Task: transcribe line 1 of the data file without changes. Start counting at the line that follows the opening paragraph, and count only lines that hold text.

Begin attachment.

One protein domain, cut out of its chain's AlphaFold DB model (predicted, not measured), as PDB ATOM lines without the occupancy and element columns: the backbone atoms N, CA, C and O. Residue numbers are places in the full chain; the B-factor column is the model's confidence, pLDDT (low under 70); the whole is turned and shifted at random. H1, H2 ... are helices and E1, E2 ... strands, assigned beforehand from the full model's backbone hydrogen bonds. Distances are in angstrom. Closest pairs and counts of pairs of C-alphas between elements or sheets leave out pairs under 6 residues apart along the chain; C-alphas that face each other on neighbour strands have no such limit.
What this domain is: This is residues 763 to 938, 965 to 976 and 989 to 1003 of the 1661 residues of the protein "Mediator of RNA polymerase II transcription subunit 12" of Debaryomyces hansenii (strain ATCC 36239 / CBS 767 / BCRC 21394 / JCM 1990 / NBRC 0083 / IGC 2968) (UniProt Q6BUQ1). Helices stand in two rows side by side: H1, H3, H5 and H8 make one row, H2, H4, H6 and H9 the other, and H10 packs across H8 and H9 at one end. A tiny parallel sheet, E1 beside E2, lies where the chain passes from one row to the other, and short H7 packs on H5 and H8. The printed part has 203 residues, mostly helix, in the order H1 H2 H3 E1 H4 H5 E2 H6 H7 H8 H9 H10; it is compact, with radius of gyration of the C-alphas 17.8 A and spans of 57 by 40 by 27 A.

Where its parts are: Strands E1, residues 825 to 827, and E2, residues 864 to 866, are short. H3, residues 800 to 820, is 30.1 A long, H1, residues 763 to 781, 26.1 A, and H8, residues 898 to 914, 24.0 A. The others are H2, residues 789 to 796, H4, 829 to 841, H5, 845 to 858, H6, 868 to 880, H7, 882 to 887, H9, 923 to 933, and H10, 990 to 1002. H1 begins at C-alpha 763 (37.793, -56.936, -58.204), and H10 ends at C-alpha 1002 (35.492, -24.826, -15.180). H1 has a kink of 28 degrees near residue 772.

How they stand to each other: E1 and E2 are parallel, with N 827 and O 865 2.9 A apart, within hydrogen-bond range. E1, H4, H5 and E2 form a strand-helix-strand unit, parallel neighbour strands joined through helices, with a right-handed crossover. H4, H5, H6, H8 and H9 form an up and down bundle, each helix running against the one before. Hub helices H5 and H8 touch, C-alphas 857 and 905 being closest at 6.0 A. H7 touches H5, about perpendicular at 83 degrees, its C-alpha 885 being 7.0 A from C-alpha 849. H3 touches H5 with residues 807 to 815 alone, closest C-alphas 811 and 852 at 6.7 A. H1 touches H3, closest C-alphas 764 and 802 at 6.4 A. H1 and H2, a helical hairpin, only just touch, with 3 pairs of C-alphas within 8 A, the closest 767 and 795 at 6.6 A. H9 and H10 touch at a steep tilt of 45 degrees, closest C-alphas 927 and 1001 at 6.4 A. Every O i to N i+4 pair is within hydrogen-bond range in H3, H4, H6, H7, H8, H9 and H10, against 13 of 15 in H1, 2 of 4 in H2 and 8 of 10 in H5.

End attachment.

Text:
What this domain is: This is residues 763 to 938, 965 to 976 and 989 to 1003 of the 1661 residues of the protein "Mediator of RNA polymerase II transcription subunit 12" of Debaryomyces hansenii (strain ATCC 36239 / CBS 767 / BCRC 21394 / JCM 1990 / NBRC 0083 / IGC 2968) (UniProt Q6BUQ1). Helices stand in two rows side by side: H1, H3, H5 and H8 make one row, H2, H4, H6 and H9 the other, and H10 packs across H8 and H9 at one end. A tiny parallel sheet, E1 beside E2, lies where the chain passes from one row to the other, and short H7 packs on H5 and H8. The printed part has 203 residues, mostly helix, in the order H1 H2 H3 E1 H4 H5 E2 H6 H7 H8 H9 H10; it is compact, with radius of gyration of the C-alphas 17.8 A and spans of 57 by 40 by 27 A.